Canaan, CT – Between a global pandemic and a contentious election cycle, the need for Americans to prioritize their mental wellness and address mental illnesses has never been more imperative. For this reason, the World Health Organization (WHO) encourages individuals to reinvest in their emotional well-being this World Mental Health Day, on October 10th. The many financial, environmental, and social stressors associated with the events of 2020 highlight that now is the time for society to place the same value on mental health as it has done on physical well-being.
While the full extent of the damage caused by the COVID-19 outbreak will not be known for years to come, the devastating mental health impact of the pandemic is becoming increasingly clear. A report released by the Centers for Disease Control and Prevention (CDC) in August 2020 revealed that 40 percent – nearly half – of Americans surveyed in June said that they struggled with their mental health or substance use. This rate is likely to increase as more Americans take the necessary precautions to further reduce the virus’s spread by physically distancing themselves from their friends and neighbors. The more individuals self-isolate, the more likely they are to feel lonely, fearful, and even hopeless.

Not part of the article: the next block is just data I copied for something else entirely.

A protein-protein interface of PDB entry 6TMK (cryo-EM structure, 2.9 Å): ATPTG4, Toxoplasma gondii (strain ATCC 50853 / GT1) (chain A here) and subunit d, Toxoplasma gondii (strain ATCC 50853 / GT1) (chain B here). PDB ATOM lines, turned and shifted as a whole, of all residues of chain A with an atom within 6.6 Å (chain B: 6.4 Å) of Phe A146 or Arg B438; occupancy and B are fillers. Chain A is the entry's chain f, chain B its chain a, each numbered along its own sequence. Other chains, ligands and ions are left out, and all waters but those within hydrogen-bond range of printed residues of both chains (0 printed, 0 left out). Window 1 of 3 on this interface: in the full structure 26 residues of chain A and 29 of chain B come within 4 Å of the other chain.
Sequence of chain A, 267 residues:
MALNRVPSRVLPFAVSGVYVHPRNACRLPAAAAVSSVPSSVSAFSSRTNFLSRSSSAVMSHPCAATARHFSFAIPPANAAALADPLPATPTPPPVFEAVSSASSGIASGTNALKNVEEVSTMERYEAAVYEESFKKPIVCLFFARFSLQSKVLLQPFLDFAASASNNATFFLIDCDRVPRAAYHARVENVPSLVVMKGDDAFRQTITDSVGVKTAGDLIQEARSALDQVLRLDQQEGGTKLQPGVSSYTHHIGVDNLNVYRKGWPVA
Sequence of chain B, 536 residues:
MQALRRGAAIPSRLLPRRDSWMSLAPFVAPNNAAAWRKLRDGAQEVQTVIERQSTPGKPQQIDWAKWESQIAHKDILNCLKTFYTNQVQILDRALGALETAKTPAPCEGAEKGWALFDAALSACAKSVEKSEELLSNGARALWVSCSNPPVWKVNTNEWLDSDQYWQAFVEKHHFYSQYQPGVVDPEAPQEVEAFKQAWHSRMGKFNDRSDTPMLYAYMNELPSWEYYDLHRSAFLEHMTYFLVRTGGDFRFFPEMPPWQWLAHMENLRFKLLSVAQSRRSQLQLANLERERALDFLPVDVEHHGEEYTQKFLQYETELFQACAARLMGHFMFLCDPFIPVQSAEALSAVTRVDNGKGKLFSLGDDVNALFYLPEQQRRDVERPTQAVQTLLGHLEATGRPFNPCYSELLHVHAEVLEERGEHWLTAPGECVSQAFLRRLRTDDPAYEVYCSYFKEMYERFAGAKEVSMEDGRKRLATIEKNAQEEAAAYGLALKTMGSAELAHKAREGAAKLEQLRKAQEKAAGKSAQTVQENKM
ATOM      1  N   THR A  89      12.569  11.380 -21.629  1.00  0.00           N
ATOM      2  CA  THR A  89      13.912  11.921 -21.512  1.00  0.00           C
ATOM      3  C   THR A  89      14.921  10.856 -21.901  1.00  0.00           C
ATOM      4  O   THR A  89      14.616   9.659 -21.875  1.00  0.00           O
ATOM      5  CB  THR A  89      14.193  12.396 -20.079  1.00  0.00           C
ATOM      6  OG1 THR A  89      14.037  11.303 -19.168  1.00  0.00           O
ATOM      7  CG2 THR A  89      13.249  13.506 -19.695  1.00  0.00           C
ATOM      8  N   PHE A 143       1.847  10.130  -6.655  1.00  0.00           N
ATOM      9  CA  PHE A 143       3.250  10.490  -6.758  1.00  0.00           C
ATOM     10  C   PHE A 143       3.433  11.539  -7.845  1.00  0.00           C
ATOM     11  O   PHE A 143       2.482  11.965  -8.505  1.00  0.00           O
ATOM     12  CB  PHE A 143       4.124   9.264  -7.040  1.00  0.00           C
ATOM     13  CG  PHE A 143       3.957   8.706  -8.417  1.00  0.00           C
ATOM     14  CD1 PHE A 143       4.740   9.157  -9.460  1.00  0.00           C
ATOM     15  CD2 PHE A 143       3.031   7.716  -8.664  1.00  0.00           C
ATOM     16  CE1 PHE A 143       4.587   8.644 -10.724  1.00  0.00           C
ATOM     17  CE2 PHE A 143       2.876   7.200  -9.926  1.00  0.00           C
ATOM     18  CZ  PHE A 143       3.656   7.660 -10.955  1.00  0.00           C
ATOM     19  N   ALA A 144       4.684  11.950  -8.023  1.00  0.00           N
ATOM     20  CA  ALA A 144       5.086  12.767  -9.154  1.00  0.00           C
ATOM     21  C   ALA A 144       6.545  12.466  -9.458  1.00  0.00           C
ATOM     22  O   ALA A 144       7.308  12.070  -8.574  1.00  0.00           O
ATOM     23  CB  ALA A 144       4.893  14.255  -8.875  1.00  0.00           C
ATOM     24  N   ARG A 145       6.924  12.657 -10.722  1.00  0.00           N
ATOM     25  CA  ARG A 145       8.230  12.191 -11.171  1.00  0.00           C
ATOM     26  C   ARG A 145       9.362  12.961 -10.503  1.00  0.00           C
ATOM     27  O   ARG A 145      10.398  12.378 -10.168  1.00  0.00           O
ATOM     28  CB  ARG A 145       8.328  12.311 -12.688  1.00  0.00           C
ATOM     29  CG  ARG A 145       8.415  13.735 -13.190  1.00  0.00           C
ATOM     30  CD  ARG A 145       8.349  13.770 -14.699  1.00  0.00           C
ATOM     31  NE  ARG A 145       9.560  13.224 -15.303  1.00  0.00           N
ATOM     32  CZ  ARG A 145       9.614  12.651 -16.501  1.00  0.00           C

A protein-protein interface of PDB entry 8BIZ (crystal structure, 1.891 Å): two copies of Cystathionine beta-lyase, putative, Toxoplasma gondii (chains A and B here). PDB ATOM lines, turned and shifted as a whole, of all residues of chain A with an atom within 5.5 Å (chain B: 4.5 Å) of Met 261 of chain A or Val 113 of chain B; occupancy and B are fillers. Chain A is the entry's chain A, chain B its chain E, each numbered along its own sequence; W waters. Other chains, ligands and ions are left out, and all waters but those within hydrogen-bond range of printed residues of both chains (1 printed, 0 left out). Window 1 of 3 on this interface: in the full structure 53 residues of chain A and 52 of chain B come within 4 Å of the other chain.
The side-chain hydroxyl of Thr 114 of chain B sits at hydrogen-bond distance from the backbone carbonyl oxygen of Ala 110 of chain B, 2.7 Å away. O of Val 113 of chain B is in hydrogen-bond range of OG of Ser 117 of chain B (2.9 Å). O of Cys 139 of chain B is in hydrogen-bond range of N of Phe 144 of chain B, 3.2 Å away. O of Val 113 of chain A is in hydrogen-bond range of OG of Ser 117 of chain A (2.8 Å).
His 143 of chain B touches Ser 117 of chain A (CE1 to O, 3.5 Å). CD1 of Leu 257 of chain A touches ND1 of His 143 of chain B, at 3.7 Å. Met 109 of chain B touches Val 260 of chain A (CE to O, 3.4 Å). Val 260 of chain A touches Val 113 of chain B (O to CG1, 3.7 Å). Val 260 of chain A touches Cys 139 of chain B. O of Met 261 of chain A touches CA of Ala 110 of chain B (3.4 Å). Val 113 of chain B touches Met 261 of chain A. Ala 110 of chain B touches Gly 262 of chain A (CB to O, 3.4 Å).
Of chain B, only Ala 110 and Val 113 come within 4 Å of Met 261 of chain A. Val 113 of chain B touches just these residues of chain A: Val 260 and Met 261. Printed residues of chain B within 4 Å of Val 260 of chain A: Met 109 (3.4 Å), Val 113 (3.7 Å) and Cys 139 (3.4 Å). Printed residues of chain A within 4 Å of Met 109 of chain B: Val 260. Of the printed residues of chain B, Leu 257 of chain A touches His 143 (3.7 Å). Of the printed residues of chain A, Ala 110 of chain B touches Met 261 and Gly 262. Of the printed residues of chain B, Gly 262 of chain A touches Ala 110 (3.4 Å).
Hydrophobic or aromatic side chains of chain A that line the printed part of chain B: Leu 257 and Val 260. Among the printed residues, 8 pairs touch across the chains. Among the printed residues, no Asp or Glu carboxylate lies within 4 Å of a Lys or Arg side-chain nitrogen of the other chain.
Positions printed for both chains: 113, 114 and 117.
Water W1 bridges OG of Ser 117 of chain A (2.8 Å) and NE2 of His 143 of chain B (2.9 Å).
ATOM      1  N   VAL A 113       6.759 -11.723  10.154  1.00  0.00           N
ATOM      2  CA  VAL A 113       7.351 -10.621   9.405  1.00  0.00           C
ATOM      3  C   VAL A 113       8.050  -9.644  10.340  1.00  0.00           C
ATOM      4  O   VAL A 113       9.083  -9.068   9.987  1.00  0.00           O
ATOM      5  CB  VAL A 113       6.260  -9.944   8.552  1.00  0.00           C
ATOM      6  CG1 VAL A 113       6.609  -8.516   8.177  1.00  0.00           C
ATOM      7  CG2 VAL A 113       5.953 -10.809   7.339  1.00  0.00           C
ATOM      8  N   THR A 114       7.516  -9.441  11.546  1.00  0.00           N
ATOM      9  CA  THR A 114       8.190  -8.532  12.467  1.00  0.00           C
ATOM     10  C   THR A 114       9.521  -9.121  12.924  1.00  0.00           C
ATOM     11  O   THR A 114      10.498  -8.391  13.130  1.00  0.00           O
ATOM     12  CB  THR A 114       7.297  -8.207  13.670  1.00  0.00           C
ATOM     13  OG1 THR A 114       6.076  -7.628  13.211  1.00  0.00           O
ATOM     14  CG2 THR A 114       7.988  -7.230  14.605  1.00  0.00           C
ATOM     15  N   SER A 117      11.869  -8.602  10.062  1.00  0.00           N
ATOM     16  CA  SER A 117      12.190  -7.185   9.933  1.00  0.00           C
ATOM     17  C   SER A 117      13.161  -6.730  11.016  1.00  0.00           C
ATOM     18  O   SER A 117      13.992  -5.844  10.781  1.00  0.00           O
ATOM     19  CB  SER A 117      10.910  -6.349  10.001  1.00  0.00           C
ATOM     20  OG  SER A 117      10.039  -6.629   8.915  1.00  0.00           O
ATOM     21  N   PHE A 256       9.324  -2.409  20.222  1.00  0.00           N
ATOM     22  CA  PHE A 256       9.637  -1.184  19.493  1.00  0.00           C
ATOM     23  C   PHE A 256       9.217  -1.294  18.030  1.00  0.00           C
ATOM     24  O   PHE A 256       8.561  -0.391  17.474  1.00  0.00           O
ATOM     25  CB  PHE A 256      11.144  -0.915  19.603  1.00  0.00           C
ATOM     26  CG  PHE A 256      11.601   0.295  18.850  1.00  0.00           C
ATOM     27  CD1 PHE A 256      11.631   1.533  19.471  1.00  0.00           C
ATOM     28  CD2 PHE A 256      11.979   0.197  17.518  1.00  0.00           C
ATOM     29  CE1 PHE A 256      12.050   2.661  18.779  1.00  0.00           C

Mental health has been a pervasive issue in the United States for years, with over 19 percent of American adults experiencing a mental health disorder in 2018, according to the National Alliance on Mental Health (NAMI). Mental illnesses such as anxiety and depression often co-occur with substance abuse. NAMI found that in 2018, over 9 million U.S. adults (approximately 4 percent of the country’s population) experienced both a mental health and a substance use disorder. More alarming is that less than half (about 43 percent) of those dealing with mental illness end up participating in treatment.
“Due to societal stigma stemming from a lack of understanding about mental health and substance use disorders, many who are vulnerable end up suffering in silence rather than reaching out for support,” says Seon Kim, LMFT, Clinical Director at Mountainside treatment center. “The pandemic has exacerbated concerns about pursuing treatment for safety reasons, but many providers have adapted to the growing demand for therapy by offering telehealth sessions, which allow clients to receive critical assistance while following the CDC’s recommendations for social distancing.”
Those who suspect that they are suffering from a mental health disorder should consult with a therapist, who can help them understand the underlying causes of their condition as well as establish positive coping mechanisms moving forward.